The month of October has historically been the worst month by far for the U.S. stock market, and it has also been the month when our most famous stock market crashes have taken place.
Those of us who support real free trade must not let supporters of the USMCA get away with claiming the USMCA has anything to do with free trade. We must also fight the forces of protectionism that are threatening to start a destructive trade war. Also, we must work to stop the government from trying to control our economic activities through regulations, taxes, and (most importantly) control of the currency through central banking and legal tender laws.
There is no possible way that our debt bubble can continue to grow much faster than the overall economy indefinitely. In fact, we have already been defying the laws of economics for way too long.
In a recent move, the Communist country has elected to cut tariffs on imports that come from anywhere other than the United States.
The Trump administration’s insistence on a trade war will affect three items the most. Americans will be footing the bill for president Donald Trump’s trade war and tariffs, and vacuums, tires, and computer parts will be the items hit the hardest.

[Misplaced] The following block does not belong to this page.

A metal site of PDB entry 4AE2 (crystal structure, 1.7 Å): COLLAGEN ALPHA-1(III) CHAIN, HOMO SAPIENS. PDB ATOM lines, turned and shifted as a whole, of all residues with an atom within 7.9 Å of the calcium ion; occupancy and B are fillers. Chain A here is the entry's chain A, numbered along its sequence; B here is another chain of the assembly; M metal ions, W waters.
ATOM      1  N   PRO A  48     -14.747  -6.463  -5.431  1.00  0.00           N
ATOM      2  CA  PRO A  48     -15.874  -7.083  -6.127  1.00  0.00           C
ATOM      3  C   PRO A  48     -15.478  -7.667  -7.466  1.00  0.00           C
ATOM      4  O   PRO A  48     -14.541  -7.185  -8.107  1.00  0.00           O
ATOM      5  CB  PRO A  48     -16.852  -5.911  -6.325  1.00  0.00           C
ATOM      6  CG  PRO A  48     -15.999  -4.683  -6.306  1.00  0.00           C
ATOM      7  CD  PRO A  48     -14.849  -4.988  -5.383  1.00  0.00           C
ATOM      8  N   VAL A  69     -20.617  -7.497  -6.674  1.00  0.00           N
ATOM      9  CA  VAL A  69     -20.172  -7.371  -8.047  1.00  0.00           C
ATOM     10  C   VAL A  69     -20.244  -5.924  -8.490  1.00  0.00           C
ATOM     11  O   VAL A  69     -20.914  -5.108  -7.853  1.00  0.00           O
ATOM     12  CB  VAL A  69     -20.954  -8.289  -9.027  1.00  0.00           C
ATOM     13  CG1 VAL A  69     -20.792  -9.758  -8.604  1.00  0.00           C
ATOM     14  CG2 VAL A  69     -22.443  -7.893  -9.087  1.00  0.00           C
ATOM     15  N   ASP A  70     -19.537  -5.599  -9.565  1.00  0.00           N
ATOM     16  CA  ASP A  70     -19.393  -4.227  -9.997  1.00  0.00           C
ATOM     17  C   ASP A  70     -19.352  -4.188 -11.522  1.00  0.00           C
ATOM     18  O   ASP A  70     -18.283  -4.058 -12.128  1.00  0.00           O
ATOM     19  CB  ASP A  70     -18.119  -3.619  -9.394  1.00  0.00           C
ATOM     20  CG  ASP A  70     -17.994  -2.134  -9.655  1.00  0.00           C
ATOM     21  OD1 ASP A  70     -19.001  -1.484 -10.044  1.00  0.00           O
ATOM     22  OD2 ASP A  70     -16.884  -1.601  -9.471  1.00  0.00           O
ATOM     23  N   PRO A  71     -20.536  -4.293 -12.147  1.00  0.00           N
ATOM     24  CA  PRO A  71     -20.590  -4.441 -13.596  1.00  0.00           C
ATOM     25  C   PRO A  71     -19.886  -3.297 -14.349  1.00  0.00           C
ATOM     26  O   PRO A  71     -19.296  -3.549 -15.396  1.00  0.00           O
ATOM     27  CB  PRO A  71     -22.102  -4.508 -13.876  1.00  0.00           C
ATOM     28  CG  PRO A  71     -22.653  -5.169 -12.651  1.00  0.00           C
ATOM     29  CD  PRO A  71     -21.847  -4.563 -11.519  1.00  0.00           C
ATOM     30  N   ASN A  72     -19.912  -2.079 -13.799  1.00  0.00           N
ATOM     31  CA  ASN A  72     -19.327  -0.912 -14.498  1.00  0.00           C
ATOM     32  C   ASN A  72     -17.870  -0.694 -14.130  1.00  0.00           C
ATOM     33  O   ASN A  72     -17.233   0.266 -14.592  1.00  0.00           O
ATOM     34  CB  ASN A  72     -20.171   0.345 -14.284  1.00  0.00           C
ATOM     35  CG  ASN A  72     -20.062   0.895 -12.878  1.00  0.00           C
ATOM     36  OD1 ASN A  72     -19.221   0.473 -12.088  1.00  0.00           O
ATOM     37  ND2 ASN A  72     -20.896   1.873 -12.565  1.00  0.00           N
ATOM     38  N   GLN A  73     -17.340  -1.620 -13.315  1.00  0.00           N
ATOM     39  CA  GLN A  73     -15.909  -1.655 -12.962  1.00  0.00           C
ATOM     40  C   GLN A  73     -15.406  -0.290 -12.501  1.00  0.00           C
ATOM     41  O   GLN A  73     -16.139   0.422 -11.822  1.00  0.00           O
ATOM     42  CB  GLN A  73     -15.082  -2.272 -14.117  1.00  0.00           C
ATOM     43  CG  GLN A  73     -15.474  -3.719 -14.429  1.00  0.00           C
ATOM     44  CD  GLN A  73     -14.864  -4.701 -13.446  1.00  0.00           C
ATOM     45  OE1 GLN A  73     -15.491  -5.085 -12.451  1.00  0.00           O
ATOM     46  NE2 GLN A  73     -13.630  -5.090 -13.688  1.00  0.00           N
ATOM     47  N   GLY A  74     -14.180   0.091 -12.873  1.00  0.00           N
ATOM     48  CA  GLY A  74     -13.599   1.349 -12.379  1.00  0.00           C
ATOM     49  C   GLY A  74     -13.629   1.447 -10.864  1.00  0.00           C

It would take an unprecedented effort to turn things around, but right now hardly anyone seems concerned about bringing all of this debt under control. So we continue to roll on toward our date with financial disaster, and most people are completely oblivious to what is about to happen to us.
Our day of reckoning may have been delayed, but it was not canceled. America has a date with destiny, and it is going to be exceedingly painful.
We haven’t seen emerging market currencies crash like this in over a decade, and analysts are warning that if this continues we could witness a devastating global debt crisis.
Many middle class families are relying on debt to get them from month to month, and consumer debt in the United States has surged to an all-time high. But eventually a day of reckoning comes, and we all understand that.
Seven times since the 1960s we have seen the yield curve inverted, and in each of those seven instances, an economic recession in the United States has followed. Will this time be any different?